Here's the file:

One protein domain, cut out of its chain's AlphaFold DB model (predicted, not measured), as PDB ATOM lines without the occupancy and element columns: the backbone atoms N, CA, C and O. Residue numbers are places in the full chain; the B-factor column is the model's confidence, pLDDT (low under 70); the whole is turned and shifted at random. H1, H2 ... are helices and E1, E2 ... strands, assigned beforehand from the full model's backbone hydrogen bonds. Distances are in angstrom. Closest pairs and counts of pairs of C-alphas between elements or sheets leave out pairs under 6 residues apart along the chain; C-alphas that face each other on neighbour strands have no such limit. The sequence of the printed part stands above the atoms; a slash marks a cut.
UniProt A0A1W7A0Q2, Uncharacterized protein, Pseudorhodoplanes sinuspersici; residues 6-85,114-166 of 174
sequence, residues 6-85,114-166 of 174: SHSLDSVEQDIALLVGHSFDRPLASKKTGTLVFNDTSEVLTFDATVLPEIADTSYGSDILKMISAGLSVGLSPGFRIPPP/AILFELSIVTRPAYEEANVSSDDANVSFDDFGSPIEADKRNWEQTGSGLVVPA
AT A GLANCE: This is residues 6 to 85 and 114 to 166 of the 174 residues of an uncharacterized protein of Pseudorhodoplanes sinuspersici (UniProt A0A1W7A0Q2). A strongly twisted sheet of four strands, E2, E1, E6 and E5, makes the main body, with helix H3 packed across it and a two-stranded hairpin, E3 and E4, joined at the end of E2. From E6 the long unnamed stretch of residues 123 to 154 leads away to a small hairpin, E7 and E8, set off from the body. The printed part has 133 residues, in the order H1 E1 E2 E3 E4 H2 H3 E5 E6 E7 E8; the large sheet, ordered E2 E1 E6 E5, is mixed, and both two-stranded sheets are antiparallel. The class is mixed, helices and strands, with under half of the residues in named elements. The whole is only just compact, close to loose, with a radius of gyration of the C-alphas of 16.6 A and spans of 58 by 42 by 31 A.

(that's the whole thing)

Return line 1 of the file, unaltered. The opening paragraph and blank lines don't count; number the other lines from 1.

UniProt A0A1W7A0Q2, Uncharacterized protein, Pseudorhodoplanes sinuspersici; residues 6-85,114-166 of 174